Questions Continue about CSA; Logs, Lamps Top CSA Violations
May 22, 2013
Rob Abbott, vice president of safety policy, American Trucking Associations, discusses the CSA program during Zonar Systems' user conference May 16.
“CSA has had an effect on safety, but people want to make sure their scores are correct and fair,” said Rob Abbott, vice president of safety policy, American Trucking Associations, during an update on the program at the recent Zonar user’s conference held in San Antonio last week. Also part of the update, Commercial Vehicle Safety Alliance head Steve Keppler went over the top CSA violations.
CSA is the Federal Motor Carrier Safety Administration’s primary tool for identifying and targeting unsafe motor carriers and improving overall truck safety. It is probably a sufficient tool to improve safety, Abbott said, but he added that it’s inappropriate for shippers to make judgments based on individual scores and how they relate to crash rates.
But there are problems with the system. Some of these issues were addressed with changes made in December, which included:
- Renaming the Fatigue BASIC to Hours-of Service
- Changing Cargo BASIC to HazMat BACIS and pushing all cargo securement violations into vehicle maintenance.
- Changing how CSA determines HazMat carriers.
- More accurately identifying HazMat carriers and passenger carriers for lower thresholds.
- Aligning violations in the SMS database with Commercial Vehicle Safety Alliance inspection levels (eliminated driver violations from vehicle-only inspections and vehicle violations from driver-only inspections.
- Removing 1-5 mph speed violations since that’s the variance allowed in speedometer design.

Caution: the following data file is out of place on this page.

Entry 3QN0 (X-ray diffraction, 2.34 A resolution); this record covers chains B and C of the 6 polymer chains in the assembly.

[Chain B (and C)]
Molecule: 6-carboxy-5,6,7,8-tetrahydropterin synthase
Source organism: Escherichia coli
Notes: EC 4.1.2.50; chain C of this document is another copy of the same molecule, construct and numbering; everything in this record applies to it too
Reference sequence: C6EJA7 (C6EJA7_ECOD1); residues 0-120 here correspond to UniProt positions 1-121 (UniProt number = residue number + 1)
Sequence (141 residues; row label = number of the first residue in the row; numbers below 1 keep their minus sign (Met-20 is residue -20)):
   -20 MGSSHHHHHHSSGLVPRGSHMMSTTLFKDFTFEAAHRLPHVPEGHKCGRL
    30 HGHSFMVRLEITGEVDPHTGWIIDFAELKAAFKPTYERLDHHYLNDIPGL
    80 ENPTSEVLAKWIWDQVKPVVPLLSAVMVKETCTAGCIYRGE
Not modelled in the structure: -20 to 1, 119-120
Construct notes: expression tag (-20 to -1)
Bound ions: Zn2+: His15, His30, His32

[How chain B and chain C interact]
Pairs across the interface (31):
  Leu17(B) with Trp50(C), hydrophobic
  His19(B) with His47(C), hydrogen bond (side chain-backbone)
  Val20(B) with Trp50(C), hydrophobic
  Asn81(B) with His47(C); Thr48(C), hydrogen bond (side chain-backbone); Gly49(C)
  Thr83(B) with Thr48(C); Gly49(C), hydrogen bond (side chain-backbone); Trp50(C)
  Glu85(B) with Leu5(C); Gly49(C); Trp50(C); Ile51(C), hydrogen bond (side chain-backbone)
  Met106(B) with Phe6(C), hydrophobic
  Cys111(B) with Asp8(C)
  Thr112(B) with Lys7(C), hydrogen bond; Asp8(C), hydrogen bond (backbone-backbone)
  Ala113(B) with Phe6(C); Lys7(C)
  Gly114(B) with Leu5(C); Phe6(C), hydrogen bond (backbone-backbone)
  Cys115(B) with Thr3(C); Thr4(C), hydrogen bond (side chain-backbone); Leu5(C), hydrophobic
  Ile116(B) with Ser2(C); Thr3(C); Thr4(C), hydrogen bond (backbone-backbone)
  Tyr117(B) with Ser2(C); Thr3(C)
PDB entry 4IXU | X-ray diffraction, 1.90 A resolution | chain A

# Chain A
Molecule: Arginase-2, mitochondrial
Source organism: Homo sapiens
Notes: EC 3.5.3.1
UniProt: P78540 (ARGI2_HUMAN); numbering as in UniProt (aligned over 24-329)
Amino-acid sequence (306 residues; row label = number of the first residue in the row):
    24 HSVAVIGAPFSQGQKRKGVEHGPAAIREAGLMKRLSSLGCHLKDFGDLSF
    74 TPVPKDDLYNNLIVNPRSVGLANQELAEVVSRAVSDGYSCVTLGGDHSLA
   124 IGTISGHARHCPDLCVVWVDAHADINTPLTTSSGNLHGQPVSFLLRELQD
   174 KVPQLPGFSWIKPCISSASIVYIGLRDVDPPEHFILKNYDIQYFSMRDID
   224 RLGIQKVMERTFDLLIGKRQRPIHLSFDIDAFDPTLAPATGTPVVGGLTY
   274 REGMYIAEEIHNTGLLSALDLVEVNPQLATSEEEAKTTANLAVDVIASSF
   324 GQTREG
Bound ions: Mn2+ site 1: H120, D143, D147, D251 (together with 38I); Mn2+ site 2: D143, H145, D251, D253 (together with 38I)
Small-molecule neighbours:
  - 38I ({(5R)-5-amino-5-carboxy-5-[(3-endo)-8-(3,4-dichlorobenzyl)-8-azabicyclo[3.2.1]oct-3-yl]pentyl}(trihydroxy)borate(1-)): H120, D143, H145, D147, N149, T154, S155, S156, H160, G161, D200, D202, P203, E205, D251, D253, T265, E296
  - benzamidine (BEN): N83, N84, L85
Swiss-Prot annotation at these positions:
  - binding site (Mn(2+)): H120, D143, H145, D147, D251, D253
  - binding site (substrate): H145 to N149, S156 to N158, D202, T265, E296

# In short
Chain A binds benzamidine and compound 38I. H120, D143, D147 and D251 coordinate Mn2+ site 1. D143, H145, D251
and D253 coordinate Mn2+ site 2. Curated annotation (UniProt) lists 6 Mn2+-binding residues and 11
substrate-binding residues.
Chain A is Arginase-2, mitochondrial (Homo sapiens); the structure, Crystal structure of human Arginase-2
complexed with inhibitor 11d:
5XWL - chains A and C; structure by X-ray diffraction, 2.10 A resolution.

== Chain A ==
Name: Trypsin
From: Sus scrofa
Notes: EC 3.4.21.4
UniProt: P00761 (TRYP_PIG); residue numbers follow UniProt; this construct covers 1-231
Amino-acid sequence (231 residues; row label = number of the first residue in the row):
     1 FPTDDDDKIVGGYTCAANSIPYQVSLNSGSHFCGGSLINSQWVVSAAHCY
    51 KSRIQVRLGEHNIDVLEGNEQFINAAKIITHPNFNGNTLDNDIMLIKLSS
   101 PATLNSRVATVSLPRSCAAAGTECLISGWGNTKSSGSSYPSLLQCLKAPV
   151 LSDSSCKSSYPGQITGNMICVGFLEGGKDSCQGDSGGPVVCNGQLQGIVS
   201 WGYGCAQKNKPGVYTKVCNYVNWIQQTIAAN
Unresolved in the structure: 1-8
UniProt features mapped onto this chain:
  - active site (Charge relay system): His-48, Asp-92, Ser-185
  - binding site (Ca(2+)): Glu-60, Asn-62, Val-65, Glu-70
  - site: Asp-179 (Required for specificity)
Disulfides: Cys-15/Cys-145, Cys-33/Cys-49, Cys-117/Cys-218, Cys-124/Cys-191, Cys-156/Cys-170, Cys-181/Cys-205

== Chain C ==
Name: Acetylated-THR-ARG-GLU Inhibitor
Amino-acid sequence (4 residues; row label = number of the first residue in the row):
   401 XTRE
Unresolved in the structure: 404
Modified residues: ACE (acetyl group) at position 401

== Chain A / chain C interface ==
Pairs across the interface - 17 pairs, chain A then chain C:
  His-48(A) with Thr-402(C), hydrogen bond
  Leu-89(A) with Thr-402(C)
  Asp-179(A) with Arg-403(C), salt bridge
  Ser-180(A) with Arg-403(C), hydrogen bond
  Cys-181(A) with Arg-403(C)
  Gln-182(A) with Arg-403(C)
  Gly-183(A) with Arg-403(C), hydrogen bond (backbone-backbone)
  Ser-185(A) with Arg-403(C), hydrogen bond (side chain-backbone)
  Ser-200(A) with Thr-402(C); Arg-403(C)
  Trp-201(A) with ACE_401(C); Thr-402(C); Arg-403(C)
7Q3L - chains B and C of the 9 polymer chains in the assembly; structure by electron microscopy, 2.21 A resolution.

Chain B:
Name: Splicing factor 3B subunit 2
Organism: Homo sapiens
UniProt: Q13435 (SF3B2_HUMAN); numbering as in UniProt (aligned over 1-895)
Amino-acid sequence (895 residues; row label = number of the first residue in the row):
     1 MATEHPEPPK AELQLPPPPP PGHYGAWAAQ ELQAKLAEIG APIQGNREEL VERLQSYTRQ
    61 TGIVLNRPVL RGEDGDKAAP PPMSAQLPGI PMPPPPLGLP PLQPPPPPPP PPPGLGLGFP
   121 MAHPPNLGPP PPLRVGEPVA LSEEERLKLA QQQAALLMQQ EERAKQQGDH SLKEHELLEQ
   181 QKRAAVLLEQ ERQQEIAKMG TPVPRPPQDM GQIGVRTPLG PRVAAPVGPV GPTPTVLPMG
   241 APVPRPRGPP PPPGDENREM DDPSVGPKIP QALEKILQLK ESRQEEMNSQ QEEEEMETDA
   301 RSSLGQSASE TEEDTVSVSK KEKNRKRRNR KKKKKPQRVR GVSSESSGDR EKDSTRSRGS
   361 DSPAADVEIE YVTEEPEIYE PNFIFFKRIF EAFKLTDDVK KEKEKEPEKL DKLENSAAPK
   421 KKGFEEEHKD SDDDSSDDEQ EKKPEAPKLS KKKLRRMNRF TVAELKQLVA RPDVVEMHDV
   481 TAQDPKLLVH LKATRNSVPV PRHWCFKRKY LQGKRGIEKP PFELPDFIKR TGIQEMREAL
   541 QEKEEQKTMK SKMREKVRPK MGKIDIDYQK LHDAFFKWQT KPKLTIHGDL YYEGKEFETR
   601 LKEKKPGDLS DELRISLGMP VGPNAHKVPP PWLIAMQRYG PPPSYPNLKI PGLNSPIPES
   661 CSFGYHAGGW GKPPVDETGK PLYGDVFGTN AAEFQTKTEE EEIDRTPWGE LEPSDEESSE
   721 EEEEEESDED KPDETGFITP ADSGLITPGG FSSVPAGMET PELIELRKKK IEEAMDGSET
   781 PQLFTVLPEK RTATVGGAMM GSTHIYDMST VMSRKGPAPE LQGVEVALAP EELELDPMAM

- Lowering the severity weight for speeding violations that do not designate how much over the speed limit the driver was driving.
- Aligning the weight of paper and electronic log violations.
Currently the program is being audited by the Department of Transportation’s Inspector General’s office and the Government Accountability Office, the investigative arm of the U.S. Congress to access the effectiveness of the program.
A key issue, Abbott said, is whether or not there enough data within the system at this point and if the data covers enough fleets. The data for CSA comes from the 3.6 million commercial vehicle inspections performed by state and federal inspectors each year and from state crash reports.
He said only about 12% of carriers have scores in a least one BASIC category and only 3% have scores in all categories.
And the GAO says the FMCSA only has enough data to score 5.7% of small carriers (five or fewer trucks) in any basic.
While research shows a relationship between CSA scores and crash rates for some BASICs, there is no clear relationship between the HazMat scores and crash rates.
Another question, Abbott said, was the weighting that certain violations receive (some violations are counted higher than others based on their crash risk.)
While FMCSA says the severity weights reflect crash risk of the violation, a study by the University of Michigan Transportation Research Institute said it is unknown if the weights used in CSA are appropriate.
Another study, by the American Transportation Research Institute, said that it’s likely the severity weighting methodology places too much weight on safety-irrelevant violations and too little on safety-critical violations in the Drug/Alcohol BASIC.
Steve Keppler, executive director of the Commercial Vehicle Safety Alliance, gives an update on the top CSA violations.
Top 10 Violations
Steve Keppler, executive director of the Commercial Vehicle Safety Alliance, outlined the top driver and vehicle violations cited during roadside inspections:
Top Driver Violations
- Log-form and manner
- Record of duty status not current
- No medical certificate in possession
- Non-English speaking driver
- Speeding 6-10 mph over limit
- Failing to use seat belt
- 14-hour violation
- Failure to obey traffic control device
- False record of duty status
- Expired medical examiners certificate
Top Vehicle Violations
- Does not have required lamps
- Defective lighting
- Tire tread depth less than 2/32”
- Inspection/repair and maintenance of parts and accessories
- Brakes out of adjustment
- Oil and or grease leak
- Failing to secure brake hose
- Operating a CMW without periodic inspection
- No or a discharged fire extinguisher
- Automatic brake adjuster, air brakes